Through a thousand daily frustrations my children and I tell each other that our wills are separate. The business of being distinct people brings with it its own forms of loneliness. But it’s a loneliness that’s a precondition for the possibility of recognition — a loneliness that can drive us forward in the constantly shifting project of knowing and being known.

The space between mother and child, husband and wife, and the best of friends might be the most charged and mysterious space of all, even if it does leave us feeling lonely, because with it comes the potential for recognition. It reminds me of what Henri Nouwen says in Out of Solitude:

A life without a lonely place, that is, a life without a quiet center, easily becomes destructive. When we cling to the results of our actions as our only way of self-identification, then we become possessive and defensive and tend to look at our fellow human human beings more as enemies to be kept at a distance than a friends with whom we share the gifts of life.

4. The Dean of the Cathedral in San Francisco once remarked, “We live in an age in which everything is permitted and nothing is forgiven.” This line always pops into my mind when people are batting around conversation about cancel culture. The average New Yorker has so little scaffolding, so few limitations on what we ought and ought not to do, that when we misstep — sometimes horrifically, I’m not minimizing that — it can be shocking to experience the consequences, the backlash, the vitriol — cancellation.

Lots of people think that concerns about cancel culture are overblown, if cancel culture even exists at all. For others, it is a viewed as a threat to academic freedom on university campuses, free speech, and democracy. As part of her reporting on the “cancelled,” Emma Green, staff writer at the New Yorker, recently joined a monthly New York City hangout, called the Gathering of Thought Criminals, where fired university professors and controversial TikTokers get together to have discussions they feel they can’t have anywhere else. I wish I could say this was a fringe group of the worst offenders, but the group numbers over two hundred people.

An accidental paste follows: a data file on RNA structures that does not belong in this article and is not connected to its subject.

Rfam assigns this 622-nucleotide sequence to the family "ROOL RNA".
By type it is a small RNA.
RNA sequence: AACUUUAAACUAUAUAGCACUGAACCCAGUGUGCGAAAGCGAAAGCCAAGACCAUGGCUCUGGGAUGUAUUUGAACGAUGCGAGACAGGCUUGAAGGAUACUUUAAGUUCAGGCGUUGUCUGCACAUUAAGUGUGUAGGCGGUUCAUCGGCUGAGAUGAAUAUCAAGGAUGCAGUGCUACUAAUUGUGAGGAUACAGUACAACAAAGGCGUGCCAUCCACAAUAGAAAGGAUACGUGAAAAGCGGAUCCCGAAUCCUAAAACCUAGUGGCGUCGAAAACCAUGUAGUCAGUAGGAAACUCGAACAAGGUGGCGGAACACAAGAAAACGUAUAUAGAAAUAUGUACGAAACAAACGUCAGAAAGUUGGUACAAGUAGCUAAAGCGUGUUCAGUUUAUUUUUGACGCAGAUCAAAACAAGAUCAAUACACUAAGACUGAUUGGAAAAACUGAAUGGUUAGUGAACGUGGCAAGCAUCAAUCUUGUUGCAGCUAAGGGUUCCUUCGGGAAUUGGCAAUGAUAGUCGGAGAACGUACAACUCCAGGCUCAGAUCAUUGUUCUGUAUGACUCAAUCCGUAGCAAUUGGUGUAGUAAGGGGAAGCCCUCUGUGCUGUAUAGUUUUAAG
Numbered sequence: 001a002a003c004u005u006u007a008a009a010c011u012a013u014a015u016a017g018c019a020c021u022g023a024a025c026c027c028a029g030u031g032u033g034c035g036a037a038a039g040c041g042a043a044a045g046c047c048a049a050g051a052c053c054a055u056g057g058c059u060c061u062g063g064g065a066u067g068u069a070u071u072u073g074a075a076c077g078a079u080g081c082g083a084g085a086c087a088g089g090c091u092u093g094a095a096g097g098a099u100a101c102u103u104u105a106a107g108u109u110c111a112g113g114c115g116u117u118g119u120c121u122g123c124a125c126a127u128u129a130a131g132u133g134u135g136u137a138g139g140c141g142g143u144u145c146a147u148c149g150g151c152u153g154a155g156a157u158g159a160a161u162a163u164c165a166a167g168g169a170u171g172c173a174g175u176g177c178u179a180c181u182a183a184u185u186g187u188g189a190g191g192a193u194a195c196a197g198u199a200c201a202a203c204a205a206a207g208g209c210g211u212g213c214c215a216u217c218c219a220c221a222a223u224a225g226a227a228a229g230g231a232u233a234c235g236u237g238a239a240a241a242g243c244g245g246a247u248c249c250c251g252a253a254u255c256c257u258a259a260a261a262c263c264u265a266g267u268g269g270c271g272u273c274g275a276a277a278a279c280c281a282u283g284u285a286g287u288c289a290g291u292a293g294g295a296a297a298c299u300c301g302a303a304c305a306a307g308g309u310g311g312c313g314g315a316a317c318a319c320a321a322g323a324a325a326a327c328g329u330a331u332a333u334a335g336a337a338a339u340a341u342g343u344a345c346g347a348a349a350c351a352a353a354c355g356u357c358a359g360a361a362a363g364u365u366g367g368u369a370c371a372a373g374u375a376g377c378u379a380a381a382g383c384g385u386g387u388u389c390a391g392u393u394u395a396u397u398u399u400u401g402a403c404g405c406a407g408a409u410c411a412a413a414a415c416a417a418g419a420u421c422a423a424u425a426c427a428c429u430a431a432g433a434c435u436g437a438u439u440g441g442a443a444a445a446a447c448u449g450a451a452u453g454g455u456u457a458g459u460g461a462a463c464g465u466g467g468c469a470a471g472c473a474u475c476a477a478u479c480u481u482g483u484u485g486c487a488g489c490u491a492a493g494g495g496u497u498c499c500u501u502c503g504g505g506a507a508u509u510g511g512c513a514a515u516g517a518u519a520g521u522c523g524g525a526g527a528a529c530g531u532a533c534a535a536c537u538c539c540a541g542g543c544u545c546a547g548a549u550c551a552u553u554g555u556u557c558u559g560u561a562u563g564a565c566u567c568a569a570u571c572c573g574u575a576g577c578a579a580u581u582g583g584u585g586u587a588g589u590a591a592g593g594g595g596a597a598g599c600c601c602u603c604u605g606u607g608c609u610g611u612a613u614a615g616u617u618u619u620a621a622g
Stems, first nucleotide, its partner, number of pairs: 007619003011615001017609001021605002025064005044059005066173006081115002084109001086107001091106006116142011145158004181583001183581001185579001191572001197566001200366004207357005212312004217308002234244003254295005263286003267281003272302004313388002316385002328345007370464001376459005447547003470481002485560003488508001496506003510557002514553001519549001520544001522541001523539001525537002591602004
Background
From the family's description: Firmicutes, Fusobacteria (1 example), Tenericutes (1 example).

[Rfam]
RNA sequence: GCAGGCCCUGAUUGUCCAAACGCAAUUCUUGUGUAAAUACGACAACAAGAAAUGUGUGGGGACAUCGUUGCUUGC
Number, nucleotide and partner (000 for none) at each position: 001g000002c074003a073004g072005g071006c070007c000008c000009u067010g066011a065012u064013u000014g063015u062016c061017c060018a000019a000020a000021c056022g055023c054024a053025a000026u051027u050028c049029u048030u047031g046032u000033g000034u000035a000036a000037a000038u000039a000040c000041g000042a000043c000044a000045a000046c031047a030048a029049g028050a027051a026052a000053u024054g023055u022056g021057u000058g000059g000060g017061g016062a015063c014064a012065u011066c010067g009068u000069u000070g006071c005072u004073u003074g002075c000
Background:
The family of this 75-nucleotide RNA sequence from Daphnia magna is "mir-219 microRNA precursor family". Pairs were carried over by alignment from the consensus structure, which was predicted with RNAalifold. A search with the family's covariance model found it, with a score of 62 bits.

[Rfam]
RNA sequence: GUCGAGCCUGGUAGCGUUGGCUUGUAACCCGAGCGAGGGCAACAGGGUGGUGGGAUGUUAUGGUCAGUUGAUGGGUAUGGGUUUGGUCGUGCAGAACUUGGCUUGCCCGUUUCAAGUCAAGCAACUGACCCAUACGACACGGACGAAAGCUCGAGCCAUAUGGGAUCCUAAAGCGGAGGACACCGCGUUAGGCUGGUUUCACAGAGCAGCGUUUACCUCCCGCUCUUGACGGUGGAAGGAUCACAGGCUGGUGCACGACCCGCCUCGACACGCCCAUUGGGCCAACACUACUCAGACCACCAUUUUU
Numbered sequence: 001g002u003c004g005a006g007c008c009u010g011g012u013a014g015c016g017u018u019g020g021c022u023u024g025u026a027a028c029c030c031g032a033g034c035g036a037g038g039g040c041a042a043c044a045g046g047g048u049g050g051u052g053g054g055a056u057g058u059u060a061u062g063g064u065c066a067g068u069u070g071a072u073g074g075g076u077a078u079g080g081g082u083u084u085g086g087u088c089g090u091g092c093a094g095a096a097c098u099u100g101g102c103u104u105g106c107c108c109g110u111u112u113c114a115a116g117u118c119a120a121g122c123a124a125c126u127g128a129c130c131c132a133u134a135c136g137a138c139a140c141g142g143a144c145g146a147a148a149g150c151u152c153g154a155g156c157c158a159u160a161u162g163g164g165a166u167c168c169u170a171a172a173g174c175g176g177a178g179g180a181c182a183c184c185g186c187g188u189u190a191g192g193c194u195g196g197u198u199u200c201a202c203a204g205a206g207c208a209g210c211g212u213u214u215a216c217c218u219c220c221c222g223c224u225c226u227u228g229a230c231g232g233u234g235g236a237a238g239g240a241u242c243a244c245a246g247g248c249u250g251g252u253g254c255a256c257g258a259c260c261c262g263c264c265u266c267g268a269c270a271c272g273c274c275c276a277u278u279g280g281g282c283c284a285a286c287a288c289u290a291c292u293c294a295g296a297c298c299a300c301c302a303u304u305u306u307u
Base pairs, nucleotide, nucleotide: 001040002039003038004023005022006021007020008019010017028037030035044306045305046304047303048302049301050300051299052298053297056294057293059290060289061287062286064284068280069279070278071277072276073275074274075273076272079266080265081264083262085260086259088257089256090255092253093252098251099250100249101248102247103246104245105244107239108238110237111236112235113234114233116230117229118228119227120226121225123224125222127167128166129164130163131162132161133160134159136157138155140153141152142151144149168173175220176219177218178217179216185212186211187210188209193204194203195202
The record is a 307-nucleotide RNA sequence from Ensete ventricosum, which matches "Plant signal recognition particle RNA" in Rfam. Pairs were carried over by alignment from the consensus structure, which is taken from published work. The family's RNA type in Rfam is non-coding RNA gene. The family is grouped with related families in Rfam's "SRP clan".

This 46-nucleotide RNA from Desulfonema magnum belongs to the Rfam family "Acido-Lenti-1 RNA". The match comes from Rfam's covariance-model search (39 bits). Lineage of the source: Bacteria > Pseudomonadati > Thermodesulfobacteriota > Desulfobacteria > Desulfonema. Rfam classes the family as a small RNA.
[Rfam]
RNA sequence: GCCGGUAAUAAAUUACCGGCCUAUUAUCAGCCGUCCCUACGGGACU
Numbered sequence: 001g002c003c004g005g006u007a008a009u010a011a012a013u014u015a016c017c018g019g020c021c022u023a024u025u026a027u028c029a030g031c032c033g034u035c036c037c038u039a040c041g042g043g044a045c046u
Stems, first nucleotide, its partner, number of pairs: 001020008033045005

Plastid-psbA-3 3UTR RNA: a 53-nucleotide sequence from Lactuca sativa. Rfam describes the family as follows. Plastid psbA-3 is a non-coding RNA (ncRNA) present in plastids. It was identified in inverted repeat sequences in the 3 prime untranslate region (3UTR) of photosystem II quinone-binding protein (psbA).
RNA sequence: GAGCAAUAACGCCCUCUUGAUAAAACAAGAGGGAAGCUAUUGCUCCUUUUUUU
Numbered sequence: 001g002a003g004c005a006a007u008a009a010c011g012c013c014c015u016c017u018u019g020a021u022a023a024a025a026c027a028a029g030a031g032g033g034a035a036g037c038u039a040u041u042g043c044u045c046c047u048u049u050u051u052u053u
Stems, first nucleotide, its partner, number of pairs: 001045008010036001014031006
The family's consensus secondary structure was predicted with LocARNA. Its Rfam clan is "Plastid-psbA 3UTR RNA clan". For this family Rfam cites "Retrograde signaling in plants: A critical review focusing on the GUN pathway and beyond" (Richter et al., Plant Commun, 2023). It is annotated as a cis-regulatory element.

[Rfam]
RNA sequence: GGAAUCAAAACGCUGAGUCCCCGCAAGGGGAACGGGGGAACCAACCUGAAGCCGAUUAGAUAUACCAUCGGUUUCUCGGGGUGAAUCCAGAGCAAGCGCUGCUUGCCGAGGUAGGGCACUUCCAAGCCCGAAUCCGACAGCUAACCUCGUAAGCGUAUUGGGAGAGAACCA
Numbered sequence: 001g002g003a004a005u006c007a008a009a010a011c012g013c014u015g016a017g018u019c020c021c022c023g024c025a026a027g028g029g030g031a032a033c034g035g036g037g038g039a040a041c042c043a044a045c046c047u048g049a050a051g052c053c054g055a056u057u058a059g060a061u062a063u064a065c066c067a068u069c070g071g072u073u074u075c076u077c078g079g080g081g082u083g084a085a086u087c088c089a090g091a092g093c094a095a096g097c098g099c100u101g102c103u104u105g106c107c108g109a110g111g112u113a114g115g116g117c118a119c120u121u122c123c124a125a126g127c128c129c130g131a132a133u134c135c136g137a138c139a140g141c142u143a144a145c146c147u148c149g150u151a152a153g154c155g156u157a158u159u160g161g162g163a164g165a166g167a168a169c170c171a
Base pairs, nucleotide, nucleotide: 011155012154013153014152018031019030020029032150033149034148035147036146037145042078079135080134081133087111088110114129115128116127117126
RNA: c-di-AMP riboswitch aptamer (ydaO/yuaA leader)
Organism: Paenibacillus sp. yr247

There are two rules. The first is that you have to be willing to break bread with people who have been socially ostracized, or, as the attendees would say, “cancelled” — whether they’ve lost a job, lost friends, or simply feel persecuted for holding unpopular opinions. Some people on the guest list are notorious: élite professors who have deviated from campus consensus or who have broken university rules, and journalists who have made a name for them selves amid public backlash (or who have weathered it quietly). Others are relative nobodies, people who for one reason or another have become exasperated with what they see as rampant censorious thinking in our culture.

The second rule of the gatherings is that Pamela has to like you. Pamela is Pamela Paresky, the gathering’s organizer, a fifty-six-year-old psychologist who lives in Chelsea.

I’ll admit that it’s very hard for me to have sympathy for anyone who sees drinking martinis with private equity financiers, moonlit East River cruises, or sing alongs at Marie’s Crisis as “political homelessness,” as Nick Gillepsie, editor-at-large of Reason, and one of the group’s members put it. I’m sure some of the Thought Criminals hold opinions I deplore, and in general, I have an aversion to groups that gather to revel in their shared persecution. (The church does this a lot! And it drives me crazy!) But that doesn’t change the fact that this marginalized group exists because forgiveness is so rarely extended these days.

“Forgiveness is just a difficult and harrowing process. It is emotionally taxing to engage a person who has wronged you in a process of transformation towards forgiveness and reconciliation,” Elizabeth Bruenig said in a recent lecture. Modeling this posture at a societal level requires a commitment to mercifulness as an ideal, something I fear we’ve lost amid our delusions of self-sufficiency.

The end of Green’s profile of the group is a gut punch: